Tuesday, October 20, 2020

Ohio lawmakers donate campaign contributions tainted by bribery scandal


Following a bribery and money-laundering scandal that allegedly involved former Ohio House Speaker Larry Householder, Ohio representatives are donating money tainted by the scandal — including Rep. Shane Wilkin (R-Hillsboro), who co-sponsored House Bill 6, a piece of energy legislation that sought to bail out two nuclear and two coal plants.

Like many of his colleagues, Wilkin said he has rid himself of campaign contributions that came from Householder and FirstEnergy. According to Wilkin, he donated $24,000 to local entities that support the youth of the 91st House District.

Wilkin’s 91st Ohio House District includes Clinton, Highland and Pike Counties as well as a portion of Ross County.

Wilkin said the money was “distributed based on the population per county of the district” and went to various 4-H and Junior Fair organizations throughout his district.

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The Associated Press reported that some Ohio Democrats have also begun shedding “tainted” campaign contributions.

Akron Democrat Rep. Tavia Galonski recently announced she would donate her FirstEnergy contributions to charity.

Likewise, Rep. Lisa Sobecki of Toledo told The Toledo Blade that her $1,500 in FirstEnergy contributions would be donated to Lucas County Children’s Services.

Rep. Michele Lepore-Hagan of Youngstown, who backed Householder for speaker but was a vocal opponent of the bailout bill, said she had donated her FirstEnergy campaign dollars to the Alliance for Congregational Transformation Influencing Our Neighborhoods (ACTION).

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Wilkin told The Times-Gazette, a Hillsboro news publication, that he and House Bill 6 co-sponsor Rep. Jamie Callendar (R-Concord) each waived their executive privilege concerning records of communications between House lawyers, themselves and their aides.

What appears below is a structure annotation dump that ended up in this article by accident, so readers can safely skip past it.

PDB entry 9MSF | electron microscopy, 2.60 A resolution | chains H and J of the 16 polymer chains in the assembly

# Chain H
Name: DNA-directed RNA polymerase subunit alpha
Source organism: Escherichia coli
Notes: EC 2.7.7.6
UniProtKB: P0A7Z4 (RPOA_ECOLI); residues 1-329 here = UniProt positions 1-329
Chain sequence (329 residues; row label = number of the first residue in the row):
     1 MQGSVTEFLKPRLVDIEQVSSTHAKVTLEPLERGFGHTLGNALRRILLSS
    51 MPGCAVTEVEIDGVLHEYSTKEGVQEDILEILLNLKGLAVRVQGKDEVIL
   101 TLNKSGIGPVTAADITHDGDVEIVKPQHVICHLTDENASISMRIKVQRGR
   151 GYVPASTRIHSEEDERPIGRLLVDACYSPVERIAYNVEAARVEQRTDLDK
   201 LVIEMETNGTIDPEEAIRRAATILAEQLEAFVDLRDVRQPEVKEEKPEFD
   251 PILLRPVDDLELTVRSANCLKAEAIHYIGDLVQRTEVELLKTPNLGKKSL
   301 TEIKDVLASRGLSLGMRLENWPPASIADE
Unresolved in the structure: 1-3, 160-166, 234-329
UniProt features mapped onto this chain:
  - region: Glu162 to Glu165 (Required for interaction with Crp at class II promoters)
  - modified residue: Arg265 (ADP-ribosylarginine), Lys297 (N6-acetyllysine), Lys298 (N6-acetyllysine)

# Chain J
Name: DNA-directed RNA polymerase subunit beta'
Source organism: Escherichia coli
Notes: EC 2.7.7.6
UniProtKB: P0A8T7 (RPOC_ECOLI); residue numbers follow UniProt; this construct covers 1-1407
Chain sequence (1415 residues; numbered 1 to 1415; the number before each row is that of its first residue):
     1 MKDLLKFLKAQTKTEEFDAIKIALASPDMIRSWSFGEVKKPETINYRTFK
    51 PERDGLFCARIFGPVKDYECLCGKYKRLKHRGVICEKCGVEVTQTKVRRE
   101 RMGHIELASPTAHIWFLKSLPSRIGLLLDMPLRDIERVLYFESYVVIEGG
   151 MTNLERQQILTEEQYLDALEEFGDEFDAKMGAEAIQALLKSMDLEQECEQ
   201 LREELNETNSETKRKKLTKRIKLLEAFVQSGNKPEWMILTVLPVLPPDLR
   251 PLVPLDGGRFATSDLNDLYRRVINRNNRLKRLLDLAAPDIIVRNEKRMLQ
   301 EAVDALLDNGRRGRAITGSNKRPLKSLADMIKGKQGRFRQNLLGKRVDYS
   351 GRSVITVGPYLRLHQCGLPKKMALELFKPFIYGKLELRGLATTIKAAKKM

Householder and four associates were arrested on July 21 and charged with secretly receiving money from FirstEnergy.

Householder and his associates were charged with conspiracy to enhance themselves both politically and personally, to secure and return Householder to his position of House speaker, and then to use money and political pressure to pass what has come to be known as a $1 billion bailout bill, and finally bring to bear whatever political means would be deemed necessary to prevent its repeal.

In a recent letter, Wilkin wrote, “First and foremost, I had absolutely no knowledge that any of the alleged actions were taking place. My campaign received contributions from many of my supporters, including FirstEnergy PAC [Political Action Committee] and Friends of Larry Householder. All contributions I have received have been completely legal and reported, as required with Ohio campaign finance laws.”

In his letter, Wilkin adds that he thought of Householder as a good friend, but admitted that if the federal allegations of corruption prove to be true in court, “then it was not so.”

As for the embattled House Bill 6 measure, Wilkin wrote, “There is no doubt that the allegations against Householder are terrible and have absolutely no place in Ohio’s legislative process.”

Wilkin said while he was proud of the energy measure that he and Callendar had worked on, this pride was tainted with disappointment.

“I am disappointed and angry that a bill that carries my name and the work of many other good and hardworking people has been tarnished,” Wilkin wrote. “However, I am also so very grateful for the texts and phone calls of support from people throughout the district. All I can do at this point is continue to work hard for you all in Ohio’s 91st House District, and that is exactly what I intend to do moving forward.”

Wilkin said that the legislation he co-sponsored reduces and eliminates energy mandates, and he has no doubt there were scores of people both for and against it.

“Is the legislation a perfect energy bill?” Wilkin wrote. “No, not perfect, but overall, I do believe the bill contains good energy policy for Ohioans. Due to the recent allegations surrounding this legislation, I believe there is only a need for repeal if there is a simultaneous bill to replace it.”

Due to the complexity of energy policy and the legislation that pertains to it, Wilkin encouraged anyone who would like to discuss the policy surrounding House Bill 6 to call 614-466-3506 or email him at [email protected]


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